Even to the extent of telling my story to the world, like the video of March, it started because my colleague Barbara insisted that I participate. The company integrating me in their dialogues, their events, this kind of thing is unheard of in many other companies. I am really happy that Nagarro has been so supportive.

Anushka: Being a strong advocator of inclusivity yourself, have you been able to incorporate inclusivity in the workplace as well, especially from a gender identity and expression standpoint?

Adradia: I am involved in interviews, assessment cycles, and selection processes for new candidates. I try to be as much inclusive as possible in my interviews. Apart from being accommodative towards gender identities, I am also supportive of people on the autism spectrum. I try to create a stress-free environment for them. As a person who has ADHD (attention deficit hyperactive disorder) as well, I understand the pressure they face. I haven’t had the chance to interview any transgender person yet.

Celebrating pride month_Adradia Tinajero García_A work desk selfie

A work desk selfie

Lisa: That’s interesting! Creating a safe, stress-free workspace should be the focus of every workplace. Any thoughts on how organizations can support the LGBTQ+ community?

Adradia: Actually, I do have my opinions about it. There are different levels at which companies operate. The typical ones put their face on the pride flag in June, in the pride month only, and they don’t do anything else. Other companies increasingly engage with their employees on this front, for example, Nagarro. I have witnessed Nagarro’s support to another colleague, who was also transgender.

I have yet to start changing my name officially; that’s an extremely complex process, starting from government documents to significant changes in the workplace. I have calculated that I need to change names in 29 places, including government identification papers and credit cards. This process will take around four months to complete. I am hoping that the changes within Nagarro will be swift as soon as I provide my official documents. This is another tip I want to give companies; the transition should be quick and seamless with no additional headaches for transgender people.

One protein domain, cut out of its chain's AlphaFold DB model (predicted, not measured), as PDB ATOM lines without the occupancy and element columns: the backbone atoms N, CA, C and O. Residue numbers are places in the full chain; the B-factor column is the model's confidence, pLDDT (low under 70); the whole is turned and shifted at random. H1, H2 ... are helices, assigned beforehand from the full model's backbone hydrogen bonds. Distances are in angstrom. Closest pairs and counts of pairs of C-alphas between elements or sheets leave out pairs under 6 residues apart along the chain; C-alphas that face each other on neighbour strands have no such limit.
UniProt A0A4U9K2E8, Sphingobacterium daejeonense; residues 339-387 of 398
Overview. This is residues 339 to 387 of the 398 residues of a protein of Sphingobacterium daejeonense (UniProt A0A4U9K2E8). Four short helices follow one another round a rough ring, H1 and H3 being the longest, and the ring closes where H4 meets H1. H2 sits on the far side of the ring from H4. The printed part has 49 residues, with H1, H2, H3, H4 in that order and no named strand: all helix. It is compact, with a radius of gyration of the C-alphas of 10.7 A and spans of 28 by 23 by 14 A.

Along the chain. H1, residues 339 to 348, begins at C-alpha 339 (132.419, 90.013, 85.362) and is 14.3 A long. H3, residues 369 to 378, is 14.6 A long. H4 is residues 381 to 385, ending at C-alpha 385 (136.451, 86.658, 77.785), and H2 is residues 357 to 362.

Also, in a lot of companies, the employee is supposed to be either a male or a female; the non-binary spectrum is completely ignored.

In certain countries, laws for the transgender community are really harsh. It would be great if big global organizations could speak up about the community’s rights, present themselves in government and legislation, and stand for their employees and the LGBTQ+ community as a whole.

In short, organizations should focus on creating such processes for inclusivity and make the systems as simple and stress-free as possible. The transition itself is a difficult process, and these minor changes will help transgender people get the right mental support.

Anushka: Certainly! These are deep insights. What do you believe are the important factors one needs to keep in mind while supporting individuals going through gender reassignment or transition?

Adradia: Gender reassignment surgery is the most invasive process in the entire transition journey. It takes a lot of time, money, and care. Something that companies could do is provide them with time and resources to take the time off for surgery and recovery. These individuals should feel safe and relaxed to return to the work environment.

Celebrating pride month_Adradia Tinajero García proudly displaying the trans flag before a trans awareness march

Proudly displaying the trans flag before a trans awareness march

Lisa: What about crowdfunding? When people contribute monetarily, they also try to eliminate the social stigma.